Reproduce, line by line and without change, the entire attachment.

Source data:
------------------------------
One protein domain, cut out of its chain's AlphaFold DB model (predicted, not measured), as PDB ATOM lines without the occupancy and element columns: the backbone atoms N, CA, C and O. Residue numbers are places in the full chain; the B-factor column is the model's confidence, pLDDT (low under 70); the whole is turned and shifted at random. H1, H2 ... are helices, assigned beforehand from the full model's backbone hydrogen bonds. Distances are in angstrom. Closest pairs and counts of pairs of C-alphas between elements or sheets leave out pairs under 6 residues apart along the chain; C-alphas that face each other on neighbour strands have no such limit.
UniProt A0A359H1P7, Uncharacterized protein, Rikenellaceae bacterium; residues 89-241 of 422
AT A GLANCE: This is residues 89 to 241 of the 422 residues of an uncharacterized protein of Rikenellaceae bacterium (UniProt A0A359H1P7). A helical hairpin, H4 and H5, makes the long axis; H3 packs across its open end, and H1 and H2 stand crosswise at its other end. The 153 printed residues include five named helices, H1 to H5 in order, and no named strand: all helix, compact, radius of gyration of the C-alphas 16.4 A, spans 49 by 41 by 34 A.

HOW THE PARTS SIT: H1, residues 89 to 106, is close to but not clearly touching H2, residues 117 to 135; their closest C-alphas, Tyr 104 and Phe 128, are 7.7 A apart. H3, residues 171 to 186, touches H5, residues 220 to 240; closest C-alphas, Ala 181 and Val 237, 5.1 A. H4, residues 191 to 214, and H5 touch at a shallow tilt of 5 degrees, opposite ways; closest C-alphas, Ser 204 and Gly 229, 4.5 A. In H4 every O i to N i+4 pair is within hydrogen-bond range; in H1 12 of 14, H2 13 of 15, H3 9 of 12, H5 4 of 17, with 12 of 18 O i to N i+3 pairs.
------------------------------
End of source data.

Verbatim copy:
One protein domain, cut out of its chain's AlphaFold DB model (predicted, not measured), as PDB ATOM lines without the occupancy and element columns: the backbone atoms N, CA, C and O. Residue numbers are places in the full chain; the B-factor column is the model's confidence, pLDDT (low under 70); the whole is turned and shifted at random. H1, H2 ... are helices, assigned beforehand from the full model's backbone hydrogen bonds. Distances are in angstrom. Closest pairs and counts of pairs of C-alphas between elements or sheets leave out pairs under 6 residues apart along the chain; C-alphas that face each other on neighbour strands have no such limit.
UniProt A0A359H1P7, Uncharacterized protein, Rikenellaceae bacterium; residues 89-241 of 422
AT A GLANCE: This is residues 89 to 241 of the 422 residues of an uncharacterized protein of Rikenellaceae bacterium (UniProt A0A359H1P7). A helical hairpin, H4 and H5, makes the long axis; H3 packs across its open end, and H1 and H2 stand crosswise at its other end. The 153 printed residues include five named helices, H1 to H5 in order, and no named strand: all helix, compact, radius of gyration of the C-alphas 16.4 A, spans 49 by 41 by 34 A.

HOW THE PARTS SIT: H1, residues 89 to 106, is close to but not clearly touching H2, residues 117 to 135; their closest C-alphas, Tyr 104 and Phe 128, are 7.7 A apart. H3, residues 171 to 186, touches H5, residues 220 to 240; closest C-alphas, Ala 181 and Val 237, 5.1 A. H4, residues 191 to 214, and H5 touch at a shallow tilt of 5 degrees, opposite ways; closest C-alphas, Ser 204 and Gly 229, 4.5 A. In H4 every O i to N i+4 pair is within hydrogen-bond range; in H1 12 of 14, H2 13 of 15, H3 9 of 12, H5 4 of 17, with 12 of 18 O i to N i+3 pairs.